For petitions requiring a labor certification, the certification must be filed with and approved by the U.S. Department of Labor prior to the submission of Form I-140.
In addition to the initial evidence, Form I-140 must also be accompanied by general evidence. This includes:
Employer’s financial information
Proof of the education and work experience of the employer
Proof that the employer can pay the wage that the alien worker has been offered
A foreign alien can self-petition Form I-140 if they have an EB1-A (alien of extraordinary ability) or an EB-2 (national interest waiver) visa category.
How to complete Form I-140
To obtain Form I-140, visit the USCIS website where you can download and print a copy of the form. Note that using the latest version of Adobe Reader is recommended to download the form.
If you cannot access the internet, you can obtain a form by contacting the USCIS National Customer Service Center and asking for a form to be sent directly to you. Their phone number is 1-800-975-5283.
General instructions for completing Form I-140
The form can be completed by hand using black ink. Alternatively, answers can be printed in black ink.
Photocopied, faxed or scanned copies of original, handwritten signatures will be accepted.
All evidence must be submitted with the completed Form I-140.
You may be required to attend and complete a biometric services appointment to confirm your identity, during which a photograph, fingerprints and/or a signature will be collected.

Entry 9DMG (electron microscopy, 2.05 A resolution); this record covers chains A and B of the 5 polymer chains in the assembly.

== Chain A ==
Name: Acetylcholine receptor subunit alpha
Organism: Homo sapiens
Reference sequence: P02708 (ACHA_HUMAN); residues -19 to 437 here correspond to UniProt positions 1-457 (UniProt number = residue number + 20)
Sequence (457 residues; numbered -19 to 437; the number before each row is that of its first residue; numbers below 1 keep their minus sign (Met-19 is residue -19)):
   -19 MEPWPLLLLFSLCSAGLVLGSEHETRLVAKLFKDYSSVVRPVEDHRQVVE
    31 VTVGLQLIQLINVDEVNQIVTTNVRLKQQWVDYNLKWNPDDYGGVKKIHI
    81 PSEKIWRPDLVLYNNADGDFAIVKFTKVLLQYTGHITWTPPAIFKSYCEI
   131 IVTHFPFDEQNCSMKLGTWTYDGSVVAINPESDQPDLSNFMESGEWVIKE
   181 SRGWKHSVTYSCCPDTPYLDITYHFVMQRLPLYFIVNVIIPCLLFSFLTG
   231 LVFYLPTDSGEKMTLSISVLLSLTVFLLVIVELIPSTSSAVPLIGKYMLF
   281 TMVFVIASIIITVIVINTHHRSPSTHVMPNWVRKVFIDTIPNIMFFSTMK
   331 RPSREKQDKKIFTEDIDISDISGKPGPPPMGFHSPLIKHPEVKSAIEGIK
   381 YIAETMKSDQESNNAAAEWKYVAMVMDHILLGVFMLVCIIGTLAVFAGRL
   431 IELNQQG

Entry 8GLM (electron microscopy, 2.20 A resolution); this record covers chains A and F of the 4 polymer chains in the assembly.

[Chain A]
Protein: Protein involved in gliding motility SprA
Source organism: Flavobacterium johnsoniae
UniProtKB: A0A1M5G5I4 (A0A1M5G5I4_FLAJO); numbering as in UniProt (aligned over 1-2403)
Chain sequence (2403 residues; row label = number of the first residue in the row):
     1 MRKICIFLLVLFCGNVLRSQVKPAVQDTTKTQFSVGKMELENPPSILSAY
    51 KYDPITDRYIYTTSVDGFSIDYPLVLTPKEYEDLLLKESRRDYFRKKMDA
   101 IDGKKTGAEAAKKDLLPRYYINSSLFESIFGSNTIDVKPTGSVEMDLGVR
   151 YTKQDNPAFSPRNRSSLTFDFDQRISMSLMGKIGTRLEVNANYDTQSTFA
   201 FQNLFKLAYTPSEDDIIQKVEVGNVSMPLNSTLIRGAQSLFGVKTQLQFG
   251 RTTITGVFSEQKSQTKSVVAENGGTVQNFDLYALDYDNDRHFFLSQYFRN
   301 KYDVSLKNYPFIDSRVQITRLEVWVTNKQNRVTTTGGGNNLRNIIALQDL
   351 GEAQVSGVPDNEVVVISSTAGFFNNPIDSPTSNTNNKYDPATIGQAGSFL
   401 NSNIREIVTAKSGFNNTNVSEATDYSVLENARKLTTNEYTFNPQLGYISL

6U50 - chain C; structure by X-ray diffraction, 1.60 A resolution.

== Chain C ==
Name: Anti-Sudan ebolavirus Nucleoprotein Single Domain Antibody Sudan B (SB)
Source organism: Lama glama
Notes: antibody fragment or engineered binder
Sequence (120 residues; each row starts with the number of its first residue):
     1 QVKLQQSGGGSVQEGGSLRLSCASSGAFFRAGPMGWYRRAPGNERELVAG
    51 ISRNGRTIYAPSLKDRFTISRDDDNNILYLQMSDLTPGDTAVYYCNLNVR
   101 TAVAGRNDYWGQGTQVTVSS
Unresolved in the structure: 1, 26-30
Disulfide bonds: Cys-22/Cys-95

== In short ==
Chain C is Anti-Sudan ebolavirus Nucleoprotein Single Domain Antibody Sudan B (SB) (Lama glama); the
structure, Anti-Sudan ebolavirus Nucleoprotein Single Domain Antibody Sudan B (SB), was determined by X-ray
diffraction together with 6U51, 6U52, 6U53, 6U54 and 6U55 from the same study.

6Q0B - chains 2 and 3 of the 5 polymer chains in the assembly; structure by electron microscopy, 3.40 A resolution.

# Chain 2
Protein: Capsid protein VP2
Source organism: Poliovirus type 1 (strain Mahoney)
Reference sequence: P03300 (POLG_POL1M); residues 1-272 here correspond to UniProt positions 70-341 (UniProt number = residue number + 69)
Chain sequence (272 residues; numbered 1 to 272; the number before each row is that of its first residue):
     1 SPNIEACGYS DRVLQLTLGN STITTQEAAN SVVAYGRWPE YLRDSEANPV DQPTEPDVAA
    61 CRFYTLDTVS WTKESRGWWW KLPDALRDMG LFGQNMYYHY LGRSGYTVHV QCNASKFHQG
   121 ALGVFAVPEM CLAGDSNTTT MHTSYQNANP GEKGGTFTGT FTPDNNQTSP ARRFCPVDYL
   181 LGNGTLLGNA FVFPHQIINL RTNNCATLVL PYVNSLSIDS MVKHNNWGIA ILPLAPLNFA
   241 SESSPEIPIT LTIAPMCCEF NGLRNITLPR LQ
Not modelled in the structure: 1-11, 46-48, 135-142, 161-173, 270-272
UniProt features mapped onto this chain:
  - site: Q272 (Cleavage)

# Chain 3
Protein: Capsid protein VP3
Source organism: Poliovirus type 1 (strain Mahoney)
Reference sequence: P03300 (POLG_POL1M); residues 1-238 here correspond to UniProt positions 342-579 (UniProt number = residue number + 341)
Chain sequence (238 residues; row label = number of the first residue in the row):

You may be required to attend an interview with a USCIS officer, during which additional information related to your background may be collected.
Unless original documents are requested, you should only submit photocopies of the necessary documents. If original documents are requested, they will be returned to you. Note that if original documents are not requested and you send them in, USCIS may destroy them.
Documents written in a foreign language must be accompanied by a complete and accurate English translation. The individual who translated the document must sign the document to confirm the accuracy of the translation. As per the Department of Homeland Security, the translator should include their printed name, signature, signature date and contact information.
All questions should be answered completely and accurately. If you need more space, you can use Part 11 (Additional Information) or you can attach a separate piece of paper with your name and Alien Registration Number (if applicable) and the page number, part number and item number that the answer is related to at the top of the sheet. The sheet should also be signed and dated.
If a question does not apply to you, an answer of ‘not applicable’ or ‘N/A’ will suffice.
For questions that require numeric responses and your answer is zero, enter the word “none,” unless you are directed to do otherwise.
Understanding industry and occupation codes